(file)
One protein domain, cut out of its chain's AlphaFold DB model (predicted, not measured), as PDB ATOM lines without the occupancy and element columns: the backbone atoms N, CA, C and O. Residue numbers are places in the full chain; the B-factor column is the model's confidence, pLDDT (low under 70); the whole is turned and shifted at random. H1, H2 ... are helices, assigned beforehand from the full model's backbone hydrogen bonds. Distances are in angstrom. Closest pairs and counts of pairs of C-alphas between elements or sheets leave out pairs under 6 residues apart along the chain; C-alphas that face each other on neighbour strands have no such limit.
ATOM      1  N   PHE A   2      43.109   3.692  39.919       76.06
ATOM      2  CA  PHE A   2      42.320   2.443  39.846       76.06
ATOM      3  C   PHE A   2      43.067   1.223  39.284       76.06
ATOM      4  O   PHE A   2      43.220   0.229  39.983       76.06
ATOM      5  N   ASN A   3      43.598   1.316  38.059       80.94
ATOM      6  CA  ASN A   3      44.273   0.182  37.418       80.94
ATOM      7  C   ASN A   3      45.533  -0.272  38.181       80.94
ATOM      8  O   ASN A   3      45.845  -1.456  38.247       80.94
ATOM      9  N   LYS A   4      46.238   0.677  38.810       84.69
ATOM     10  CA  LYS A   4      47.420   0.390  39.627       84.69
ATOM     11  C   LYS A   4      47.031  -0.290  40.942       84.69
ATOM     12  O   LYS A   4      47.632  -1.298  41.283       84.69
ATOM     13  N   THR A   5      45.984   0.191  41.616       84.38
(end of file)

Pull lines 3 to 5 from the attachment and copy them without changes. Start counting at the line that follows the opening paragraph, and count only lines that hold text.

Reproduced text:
ATOM      3  C   PHE A   2      43.067   1.223  39.284       76.06
ATOM      4  O   PHE A   2      43.220   0.229  39.983       76.06
ATOM      5  N   ASN A   3      43.598   1.316  38.059       80.94